Bee No 5: The Stripy Halictid Sweat Bee, Agapostemon splendens

The delightful and inquisitive little sweat bee, from the family Halictidae.
Known as sweat bees because some of them have shown an interest in the saltiness of human sweat, more usually the dark species than this green and striped one.

There are more than 1000 types of sweat bees and they come in black, brown, red or green/blue, metallic and striped.

I use the excellent for much of my information.
The facts  CLASS: Insecta
ORDER: Hymenoptera, Bees, wasps, ants and sawflies.
SUPERFAMILY: Apoidea. Bees and some wasps.
FAMILY: Halictidae (Sweat Bees)
GENUS: Agapostemon (Metallic Green Bees)
SPECIES: Agapostemon splendens

Agapostemon sweat bees are regarded as solitary bees.

Females dig burrows deep into the ground and fashion small cells which they supply with provisions of pollen and nectar. In each cell she lays an egg. Each burrow will contain several cells.
Some sweat bees though do seem to share nesting sites and so are thought to be in between the true solitary bees and the very social honey bees.
The correct term is “eusocial”.
Communal nesting is advantageous as while some bees are away looking for food the others can be defending the nest site.

The Halictid family is ancient and species have been found in amber dating back over 40 million years.


This little fossil Halictus petrefactus, from Spain, is approx 20 million years old, (from  the American Museum of Natural History publication here.)

It is still a matter of debate as to when exactly bees evolved and which came first, bees or flowers.

Discoveries of bee nests in logs of the Petrified Forest in Arizona point to bees being in existence as far back as 220 million years ago, before the  arrival of flowering plants, which upsets the theory that flowering plants and bees evolved together.

If so what did the bees live on ? The bee nests indicate that the species was very similar to the Halictids.


Read more about this fascinating topic in the New York Times article from 1995 here.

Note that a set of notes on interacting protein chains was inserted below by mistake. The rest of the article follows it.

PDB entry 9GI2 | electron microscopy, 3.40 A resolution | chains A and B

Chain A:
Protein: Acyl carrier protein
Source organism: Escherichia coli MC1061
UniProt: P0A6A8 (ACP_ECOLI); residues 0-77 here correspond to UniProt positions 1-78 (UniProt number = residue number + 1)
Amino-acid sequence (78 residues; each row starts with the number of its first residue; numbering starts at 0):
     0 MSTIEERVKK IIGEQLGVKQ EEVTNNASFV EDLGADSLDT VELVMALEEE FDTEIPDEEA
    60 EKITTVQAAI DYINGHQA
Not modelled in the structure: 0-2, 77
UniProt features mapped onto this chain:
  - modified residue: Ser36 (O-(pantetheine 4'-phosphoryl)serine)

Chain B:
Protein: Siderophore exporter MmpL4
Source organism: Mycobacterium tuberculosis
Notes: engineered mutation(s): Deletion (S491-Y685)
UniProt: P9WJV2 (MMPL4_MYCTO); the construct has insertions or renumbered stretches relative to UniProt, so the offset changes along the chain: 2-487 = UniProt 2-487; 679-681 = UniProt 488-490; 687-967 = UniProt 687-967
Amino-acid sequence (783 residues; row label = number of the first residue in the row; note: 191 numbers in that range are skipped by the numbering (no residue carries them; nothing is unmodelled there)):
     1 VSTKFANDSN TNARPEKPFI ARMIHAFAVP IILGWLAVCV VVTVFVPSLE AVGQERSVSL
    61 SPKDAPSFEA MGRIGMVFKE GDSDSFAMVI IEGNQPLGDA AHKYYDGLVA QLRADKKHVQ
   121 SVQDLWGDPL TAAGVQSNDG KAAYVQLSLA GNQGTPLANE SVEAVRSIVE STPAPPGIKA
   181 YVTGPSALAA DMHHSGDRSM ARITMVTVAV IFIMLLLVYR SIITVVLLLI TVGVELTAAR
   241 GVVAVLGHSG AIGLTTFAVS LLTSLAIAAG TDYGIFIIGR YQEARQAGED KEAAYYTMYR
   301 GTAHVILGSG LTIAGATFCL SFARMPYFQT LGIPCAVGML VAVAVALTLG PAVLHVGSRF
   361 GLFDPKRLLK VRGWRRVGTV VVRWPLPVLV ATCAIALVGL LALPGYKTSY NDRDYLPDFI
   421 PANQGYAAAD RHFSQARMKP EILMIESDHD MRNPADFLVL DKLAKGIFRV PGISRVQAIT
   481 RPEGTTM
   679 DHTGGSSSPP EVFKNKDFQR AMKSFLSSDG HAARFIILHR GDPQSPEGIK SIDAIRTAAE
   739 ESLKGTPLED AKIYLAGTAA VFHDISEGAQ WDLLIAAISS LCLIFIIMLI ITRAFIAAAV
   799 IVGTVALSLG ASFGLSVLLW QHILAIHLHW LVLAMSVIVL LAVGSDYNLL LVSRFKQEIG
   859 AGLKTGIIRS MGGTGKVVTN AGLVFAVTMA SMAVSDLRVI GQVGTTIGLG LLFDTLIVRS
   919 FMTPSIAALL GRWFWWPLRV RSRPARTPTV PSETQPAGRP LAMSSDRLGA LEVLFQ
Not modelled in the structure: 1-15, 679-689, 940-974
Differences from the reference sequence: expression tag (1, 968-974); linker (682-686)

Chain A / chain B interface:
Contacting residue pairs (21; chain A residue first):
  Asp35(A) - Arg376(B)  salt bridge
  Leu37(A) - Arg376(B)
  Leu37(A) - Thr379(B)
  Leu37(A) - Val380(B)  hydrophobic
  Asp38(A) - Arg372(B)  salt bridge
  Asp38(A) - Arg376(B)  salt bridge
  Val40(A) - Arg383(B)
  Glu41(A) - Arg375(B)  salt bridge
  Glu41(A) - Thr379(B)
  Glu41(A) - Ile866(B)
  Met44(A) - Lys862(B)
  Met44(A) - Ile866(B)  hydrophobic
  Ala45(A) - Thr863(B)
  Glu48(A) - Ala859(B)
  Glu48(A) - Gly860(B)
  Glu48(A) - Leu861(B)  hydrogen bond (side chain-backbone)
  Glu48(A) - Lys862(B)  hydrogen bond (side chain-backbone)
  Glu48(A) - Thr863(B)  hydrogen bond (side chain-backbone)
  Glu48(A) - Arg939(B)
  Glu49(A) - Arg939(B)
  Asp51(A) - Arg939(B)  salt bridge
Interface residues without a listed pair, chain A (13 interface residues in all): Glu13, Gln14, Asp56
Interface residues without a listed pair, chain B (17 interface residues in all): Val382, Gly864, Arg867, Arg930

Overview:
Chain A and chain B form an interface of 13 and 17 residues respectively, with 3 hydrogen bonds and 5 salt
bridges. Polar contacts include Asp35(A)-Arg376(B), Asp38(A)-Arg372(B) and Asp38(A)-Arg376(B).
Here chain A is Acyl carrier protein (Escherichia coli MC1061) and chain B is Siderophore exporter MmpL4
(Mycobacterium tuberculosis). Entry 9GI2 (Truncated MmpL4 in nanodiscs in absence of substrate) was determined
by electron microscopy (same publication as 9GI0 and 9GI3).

I haven’t yet found any more recent information.

My model for this small study was very much alive and well.
They are inquisitive, quick moving and alert little bees, and completely captivating to watch. I will be back to this bee to make a larger painting soon.

These studies are only 3.5 inches and I am looking forward to exploring this particular bee in more detail, if my eyesight holds out.


Bee No 5 Agapostemon splendens

halictid agapostemon

Staring at Weeds

I took some time this week to go and and watch the few bees that are still flying. It’s completely fascinating, I have never before really observed bees with anything but a passing curiosity.
I circle the lake on the bike and screech to a halt at any patch of flowers that might yield up a few bees.
The joggers and dog walkers give me a wide berth and look away, not wanting to make eye contact with a mad woman who is standing transfixed, staring at weeds.
I have my obvious camera with me which helps but you have to be patient, stand still, watch and wait.

But I have been rewarded with sightings of a million more green and stripy Agapostemons and another beautiful blue/green metallic bee which I think is an Augochlora from the same Halictid family.
I have seen tiny Mining bees with yellow pollen laden legs on matching Indian Blanket flowers and the huge Carpenter bees who ponderously drift from flower to flower, making them easier to photograph than many

. carp

At Leu Gardens, it is more acceptable to stop and stare.
I have seen a honey bee taking time out to clean itself from an overload of sticky pollen. I have watched bees of different species disputing the nectar of the big hisbiscus flowers.